As far as size is concerned. The first application totally filled the area in the middle of Forest Road, Station Road, Station Approach and Avenue Road and the 2nd plan
    STILL totally fills this space. You can argue about a % here or there and whether it's retail space or back of house, but the fact is that Sainsburys plan to develop THE WHOLE SITE without an inch to spare to the extend - I understand - of reducing the width of the pavement in Forest Road to accommodate parking. As they have covered all angles by applying for multi-permissions for the individual units, they will be able to take thse over as well in time if they so wish, they did this at their Stratford Road store.
    The doctors should be ashamed of themselves. If their surgery isn't fit for purpose - as quo0ted by Dr Markham recently - they shoudl have done somethign about it, not waited for a supermarket to extend it for them. This shows utter contempt for their patients and that's why they don't give two hoots whether those same patients will be able to find a parking space to attend appointments.
    I used to feel Dorridge was such a close knit community and now I just feel that there are those who care about its long term future and those who just want the convenience of a superstore on the doorstep at any price. It saddens me.

    ReplyDelete
  43. Poor Doctor Markham - I assure you as one of her patients that she is a very caring doctor - to imply she and the other doctors don't give 'two hoots' about their patients is the sort of thing I unfortunately expect from the anti store camp.
    What exactly do the DROVS want now - a smaller Sainsbury's and no independent units?
    I think people are forgetting it is a shopping precinct and should contain shops, it is a dilapidated brownfield site and therefore should be developed.
    Also - how much control do you expect to have over time. When I moved to Dorridge there was a post office and a bank now they are a nail studio and a restaurant bar. the drawing room is an empty unit.
    The close knit community thing - I hold DROVS responsible for their aggression those who are for the scheme.

    ReplyDelete
  44. I'm sorry but I wholeheartedly disagree with the comment made at 16:49.

    A while back, members of DROVS were meeting a gentleman in Forest Court (by invitation) who I understand was writing an article in the Guardian about supermarkets in general.

    Whilst totally minding their own business, this group of people were horrendously verbally abused (totally unprovoked) by a woman who was pro store ... she started shouting that they should be "ashamed of themselves" and worse I believe.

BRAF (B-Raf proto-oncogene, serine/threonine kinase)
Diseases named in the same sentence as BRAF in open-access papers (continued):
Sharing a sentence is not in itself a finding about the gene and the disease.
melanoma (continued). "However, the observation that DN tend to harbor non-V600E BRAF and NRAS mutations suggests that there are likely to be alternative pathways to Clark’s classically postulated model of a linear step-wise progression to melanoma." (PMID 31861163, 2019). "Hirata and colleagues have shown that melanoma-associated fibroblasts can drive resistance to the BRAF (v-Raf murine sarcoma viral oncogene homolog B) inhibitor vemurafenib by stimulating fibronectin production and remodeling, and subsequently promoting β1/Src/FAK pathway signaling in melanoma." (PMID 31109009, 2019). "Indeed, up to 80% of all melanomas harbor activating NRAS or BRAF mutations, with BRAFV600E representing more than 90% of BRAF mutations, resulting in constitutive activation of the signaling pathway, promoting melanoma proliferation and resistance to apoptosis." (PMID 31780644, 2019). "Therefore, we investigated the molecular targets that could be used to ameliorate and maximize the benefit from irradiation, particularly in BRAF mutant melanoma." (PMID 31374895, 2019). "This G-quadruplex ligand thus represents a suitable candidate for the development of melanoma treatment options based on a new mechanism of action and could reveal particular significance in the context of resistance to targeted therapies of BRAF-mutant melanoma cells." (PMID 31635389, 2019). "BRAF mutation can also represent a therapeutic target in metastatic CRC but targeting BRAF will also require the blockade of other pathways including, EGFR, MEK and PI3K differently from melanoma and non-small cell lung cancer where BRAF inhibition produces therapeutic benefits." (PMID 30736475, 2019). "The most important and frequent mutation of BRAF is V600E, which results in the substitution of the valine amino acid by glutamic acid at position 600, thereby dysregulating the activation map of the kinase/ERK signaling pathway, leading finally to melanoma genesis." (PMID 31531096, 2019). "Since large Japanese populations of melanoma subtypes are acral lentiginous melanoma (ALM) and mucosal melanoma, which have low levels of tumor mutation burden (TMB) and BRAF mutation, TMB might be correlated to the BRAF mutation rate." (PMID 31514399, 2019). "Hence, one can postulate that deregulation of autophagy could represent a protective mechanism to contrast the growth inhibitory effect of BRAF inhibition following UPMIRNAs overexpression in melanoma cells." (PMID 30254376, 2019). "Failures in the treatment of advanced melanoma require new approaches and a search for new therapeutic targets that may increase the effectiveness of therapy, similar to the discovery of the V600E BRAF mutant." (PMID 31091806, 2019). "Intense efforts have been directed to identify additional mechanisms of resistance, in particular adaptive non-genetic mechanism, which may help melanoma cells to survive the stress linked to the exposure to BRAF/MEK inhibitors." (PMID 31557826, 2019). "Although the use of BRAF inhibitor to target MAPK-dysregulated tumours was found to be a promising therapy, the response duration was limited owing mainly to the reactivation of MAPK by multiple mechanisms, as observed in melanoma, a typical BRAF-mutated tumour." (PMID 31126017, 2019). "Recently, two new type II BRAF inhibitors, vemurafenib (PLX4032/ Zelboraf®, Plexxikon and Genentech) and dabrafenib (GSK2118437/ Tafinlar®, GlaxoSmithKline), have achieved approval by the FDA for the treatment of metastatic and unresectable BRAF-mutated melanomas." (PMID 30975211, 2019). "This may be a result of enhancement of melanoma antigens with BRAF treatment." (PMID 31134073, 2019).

Please don't point fingers at groups of individuals when you are not sure that 100% of what you are saying is correct.

    Again more unashamed DROVS bashing .... unfortunately because they seem to be easy targets.

    ReplyDelete
  45. 16.22 I agree with you entirely. It saddens me also.

    ReplyDelete
  46. Smaller store supporter18 November 2011 at 14:32

    Thanks for the clarification on the village plan 16:22. A missed opportunity.

    I do, sadly, wonder if a large store here is inevitable despite the brave resistance. It's very odd that DDRA and our Councillor won't oppose such a large development when they normally get up in arms if someone wants to put up a garden shed or extend a drinks licence. (DDRA got shirty about a proposed extension to the airport runway a few years ago.)

    Call me a conspiracy theorist, but this all smells a funny colour to me!

    ReplyDelete
  47. I was against the runway extension - I am not against Sainsbury's. The DDRA should not be against everything just for the sake of it.
    They have tried to explain their stance.
    'It smells a funny colour to me' - when are you going to come up with some facts and figures that help your cause instead of this sort of stuff.
    Perhaps the DDRA think that, on balance, it is the best option for the village - or is that too normal an explanation for you!

    ReplyDelete
  48. I know, let's ensure Sainsburys walk away and then we and our kids can all enjoy quiet Saturdays and Sunday's looking at a derelict precinct

    DROVS = Dorridge Residents Observe Vacant Shops.

    ReplyDelete
  49. 17.26 Yes please.

    ReplyDelete
  50. It might also be

    DROVS = Don't Ruin Our Village Sainsburys

    ReplyDelete
  51. Smaller store supporter21 November 2011 at 10:01

    17:26 - ideal!

    16:57 - that DDRA think this is the best option for our village is a fine.

    But what I say "smells a funny colour" is what they also think is best for us in future, that they're keeping quiet about now.

    DDRA's support of the development also implies future development of multi-storey car parking behind the garage and the proposed development of new homes to expand Knowle and Dorridge.

    I wonder if their tacit support of Solihull MBC's project to turn Dorridge into a small town is why they haven't done a village plan.

    I say "support" although I suspect it's more a case of DDRA=Don't Dare Resist Authorities.

    "This is going to happen - so don't get in the way."

    (By the way, the above is all my take on it, and nothing to do with DROVS - so don't pin these views on them.)

    ReplyDelete